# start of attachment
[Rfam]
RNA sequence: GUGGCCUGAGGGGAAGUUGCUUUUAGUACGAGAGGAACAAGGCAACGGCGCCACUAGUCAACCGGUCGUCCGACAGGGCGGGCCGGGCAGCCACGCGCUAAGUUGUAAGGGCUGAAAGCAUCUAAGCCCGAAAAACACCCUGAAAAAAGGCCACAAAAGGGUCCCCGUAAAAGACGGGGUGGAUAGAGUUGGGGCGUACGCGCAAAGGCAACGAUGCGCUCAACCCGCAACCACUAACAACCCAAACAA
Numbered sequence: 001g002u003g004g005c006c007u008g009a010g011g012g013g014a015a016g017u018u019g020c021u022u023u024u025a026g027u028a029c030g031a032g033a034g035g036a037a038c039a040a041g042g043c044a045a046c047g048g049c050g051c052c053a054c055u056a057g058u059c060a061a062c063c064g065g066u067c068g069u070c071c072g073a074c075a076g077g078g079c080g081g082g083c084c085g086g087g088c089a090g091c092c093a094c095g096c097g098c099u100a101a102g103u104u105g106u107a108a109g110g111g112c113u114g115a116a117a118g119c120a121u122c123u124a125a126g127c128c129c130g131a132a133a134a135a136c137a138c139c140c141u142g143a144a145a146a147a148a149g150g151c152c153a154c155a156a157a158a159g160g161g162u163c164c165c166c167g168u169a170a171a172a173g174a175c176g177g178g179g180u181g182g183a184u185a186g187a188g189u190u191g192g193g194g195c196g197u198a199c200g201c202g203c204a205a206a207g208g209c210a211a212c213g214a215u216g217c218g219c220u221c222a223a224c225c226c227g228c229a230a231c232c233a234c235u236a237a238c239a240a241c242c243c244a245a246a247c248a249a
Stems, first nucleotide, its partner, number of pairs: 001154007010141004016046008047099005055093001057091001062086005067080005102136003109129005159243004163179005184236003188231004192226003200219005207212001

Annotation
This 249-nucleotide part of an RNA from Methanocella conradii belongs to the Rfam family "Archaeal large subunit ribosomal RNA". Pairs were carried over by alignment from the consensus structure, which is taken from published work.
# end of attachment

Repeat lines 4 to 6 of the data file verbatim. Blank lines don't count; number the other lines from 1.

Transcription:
Stems, first nucleotide, its partner, number of pairs: 001154007010141004016046008047099005055093001057091001062086005067080005102136003109129005159243004163179005184236003188231004192226003200219005207212001

Annotation
This 249-nucleotide part of an RNA from Methanocella conradii belongs to the Rfam family "Archaeal large subunit ribosomal RNA". Pairs were carried over by alignment from the consensus structure, which is taken from published work.